What Is the Plumber’s Ultimate Responsibility in Installing Plumbing Systems?

Recently, the senior plumbing estimator for a local construction manager asked me what I thought was the plumber’s ultimate responsibility. The question was asked to help in the development of a presentation for the firm’s third- and fourth-year project engineers.

The answer to such a question really comes from each person’s perspective. In my case, as a former journeyman and master plumber and now a registered Professional Engineer (PE), I have served as the Engineer of Record (EOR) on many projects over the years.

As a master plumber it was always my position that the plumber had a responsibility to protect public health by providing safe and sanitary systems. This would be accomplished by ensuring code compliance and applying sound means and methods in the installation of those systems. These skilled trades personnel possess an in-depth knowledge of the technical aspects of the plumbing systems they install and service. The slogan for a long time has been Plumbers Protect the Health of the Nation. This is something I grew up with as I learned the plumbing profession, and I took much pride in upholding that slogan.

However, as an EOR my perspective changed as I realized that my obligations under the law added legal and ethical obligations to my responsibilities, so my response to the question became this: the plumber is ultimately charged with applying sound means and methods in the installation of those plumbing systems as designed by the engineer and approved by the authority having jurisdiction (AHJ). The plumber needs to apply their technical knowledge of means and methods without attempting to change or alter the design. The difference is who holds the legal liability to the public as laid out in the laws that govern both professions.

It is incumbent on both the EOR and the plumber to work together in protecting the public’s health, safety, and welfare. This is best accomplished by installing the systems as shown on the approved contract documents while maintaining open communication between the EOR and the plumber. Both bring different levels of knowledge and skills to the table, but legally it is the EOR who signs and seals the documents and holds the liability for the design. While a plumber may have another means or method to accomplish the end result, it is not their design.

When the EOR and the plumber communicate and cooperate, the design and end result may be improved, provided the design intent remains intact, the change is code compliant, and any suggested changes do not impact any future aspects of the project. You must remember that the EOR represents the client and may have additional information that the plumber does not know. At the end of the day, the EOR holds the liability and is legally obligated to hold the public’s health, safety, and welfare above all other interests.

This is not a competition between the professions, but a simple acknowledgement of the differing professional circumstances placed on both the plumber and the engineer by the legislative processes and the statements within the laws. Both of these professionals share the same desire and responsibility to protect the health and safety of the nation. It is part of the plumbing profession’s image and has been engrained into their training on the path to becoming a skilled tradesperson, but it is not enshrined into law. However, the legislation and laws authorizing the registration of Professional Engineers do specifically state that PEs shall hold the public’s health, safety, and welfare above all other interests. At the end of the day, the EOR must have the final say under the law.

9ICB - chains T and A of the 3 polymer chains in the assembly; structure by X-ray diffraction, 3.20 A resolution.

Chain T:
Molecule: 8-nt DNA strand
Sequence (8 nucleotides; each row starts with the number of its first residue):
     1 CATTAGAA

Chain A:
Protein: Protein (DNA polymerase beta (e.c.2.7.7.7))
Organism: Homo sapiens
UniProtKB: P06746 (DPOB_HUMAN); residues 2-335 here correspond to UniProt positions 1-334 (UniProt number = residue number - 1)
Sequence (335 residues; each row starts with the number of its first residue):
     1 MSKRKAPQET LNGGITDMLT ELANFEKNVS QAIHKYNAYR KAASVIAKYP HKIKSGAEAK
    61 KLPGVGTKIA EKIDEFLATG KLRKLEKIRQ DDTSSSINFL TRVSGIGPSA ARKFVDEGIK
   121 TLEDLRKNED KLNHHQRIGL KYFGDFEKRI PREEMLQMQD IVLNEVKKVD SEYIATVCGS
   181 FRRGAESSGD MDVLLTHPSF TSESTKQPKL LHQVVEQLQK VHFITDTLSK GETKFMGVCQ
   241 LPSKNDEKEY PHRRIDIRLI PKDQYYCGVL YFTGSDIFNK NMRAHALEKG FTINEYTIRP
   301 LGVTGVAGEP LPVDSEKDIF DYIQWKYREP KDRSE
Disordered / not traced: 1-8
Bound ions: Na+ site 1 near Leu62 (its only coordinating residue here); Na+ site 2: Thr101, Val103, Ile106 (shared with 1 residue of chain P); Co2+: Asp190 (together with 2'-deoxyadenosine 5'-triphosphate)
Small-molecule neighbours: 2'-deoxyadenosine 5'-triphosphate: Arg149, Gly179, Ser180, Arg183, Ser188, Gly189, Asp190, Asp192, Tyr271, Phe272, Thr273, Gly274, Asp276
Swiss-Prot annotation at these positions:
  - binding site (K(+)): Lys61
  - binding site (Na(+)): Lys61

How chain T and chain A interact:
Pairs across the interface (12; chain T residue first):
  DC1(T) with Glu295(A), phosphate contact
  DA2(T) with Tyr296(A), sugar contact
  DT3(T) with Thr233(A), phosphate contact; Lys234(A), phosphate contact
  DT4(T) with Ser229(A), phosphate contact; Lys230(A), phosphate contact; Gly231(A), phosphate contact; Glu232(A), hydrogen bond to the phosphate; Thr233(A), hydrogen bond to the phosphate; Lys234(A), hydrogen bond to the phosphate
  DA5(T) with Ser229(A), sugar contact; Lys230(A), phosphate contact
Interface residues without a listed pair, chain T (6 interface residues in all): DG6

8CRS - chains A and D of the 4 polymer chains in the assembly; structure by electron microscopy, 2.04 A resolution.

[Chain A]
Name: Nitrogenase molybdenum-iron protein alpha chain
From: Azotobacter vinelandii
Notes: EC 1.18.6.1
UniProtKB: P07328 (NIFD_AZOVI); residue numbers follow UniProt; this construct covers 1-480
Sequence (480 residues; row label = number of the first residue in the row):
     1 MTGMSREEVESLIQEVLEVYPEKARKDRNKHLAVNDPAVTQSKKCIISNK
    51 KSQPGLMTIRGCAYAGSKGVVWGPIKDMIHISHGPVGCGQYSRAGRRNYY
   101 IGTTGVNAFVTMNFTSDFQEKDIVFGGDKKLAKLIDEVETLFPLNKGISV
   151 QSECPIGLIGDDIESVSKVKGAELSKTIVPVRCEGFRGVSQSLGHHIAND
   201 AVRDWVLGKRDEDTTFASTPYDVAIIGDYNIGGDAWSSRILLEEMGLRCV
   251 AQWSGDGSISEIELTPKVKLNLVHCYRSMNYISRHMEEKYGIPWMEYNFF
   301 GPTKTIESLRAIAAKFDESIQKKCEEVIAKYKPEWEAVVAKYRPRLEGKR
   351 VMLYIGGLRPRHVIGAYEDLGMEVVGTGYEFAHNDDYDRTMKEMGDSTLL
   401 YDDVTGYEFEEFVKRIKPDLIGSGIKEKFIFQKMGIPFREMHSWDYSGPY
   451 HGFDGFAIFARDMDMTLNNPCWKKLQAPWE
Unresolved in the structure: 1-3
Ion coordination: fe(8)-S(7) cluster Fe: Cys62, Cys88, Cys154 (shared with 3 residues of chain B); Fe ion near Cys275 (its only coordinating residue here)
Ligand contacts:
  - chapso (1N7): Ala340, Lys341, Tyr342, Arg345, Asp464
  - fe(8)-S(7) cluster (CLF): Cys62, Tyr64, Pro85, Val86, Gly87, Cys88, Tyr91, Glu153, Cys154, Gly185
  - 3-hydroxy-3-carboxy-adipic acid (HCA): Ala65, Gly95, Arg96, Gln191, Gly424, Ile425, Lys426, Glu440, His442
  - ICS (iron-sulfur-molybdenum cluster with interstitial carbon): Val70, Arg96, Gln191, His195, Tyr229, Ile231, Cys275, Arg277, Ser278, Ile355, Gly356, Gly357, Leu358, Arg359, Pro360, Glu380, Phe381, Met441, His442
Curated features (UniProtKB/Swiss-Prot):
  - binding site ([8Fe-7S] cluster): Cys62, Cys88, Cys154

Any time there is mutual respect and a willingness to share ideas through open communication with a view to protecting the public, the plumber and the engineer can work effectively to provide a quality project—a project that meets the needs of the client, provides pride to those involved, and serves the public good. As long as one is willing to listen and discuss any issues with a design, that design can be enhanced. No design is perfect, but regardless it remains the EOR’s design and liability. Plumbers should be willing to share their constructive suggestions, but just remember to consider that changes at the field level may have schedule, cost, or design considerations that may not be acceptable to all those involved.

About the Author

David D. Dexter, FNSPE, FASPE, CPD, CPI, LEED BD+C, PE, is a registered Professional Engineer, Certified Plumbing Inspector, and Certified Plans Examiner with more than 40 years of experience in the installation and design of plumbing systems. He specializes in plumbing, fire protection, and HVAC design as well as forensics related to mechanical system failures. Dave serves as Chair of ASPE’s Main Design Standards Committee, Chair of the Bylaws Committee, Co-Chair of the College of Fellows Selection Committee, and Co-Chair of the Professional Engineer Working Group. He also was the 2008–2009 President of the Engineering Foundation of Ohio, 2010–2011 President of the Ohio Society of Professional Engineers, and 2012–2014 Central Region Director for the National Society of Professional Engineers.

The opinions expressed in this article are those of the author and not the American Society of Plumbing Engineers.

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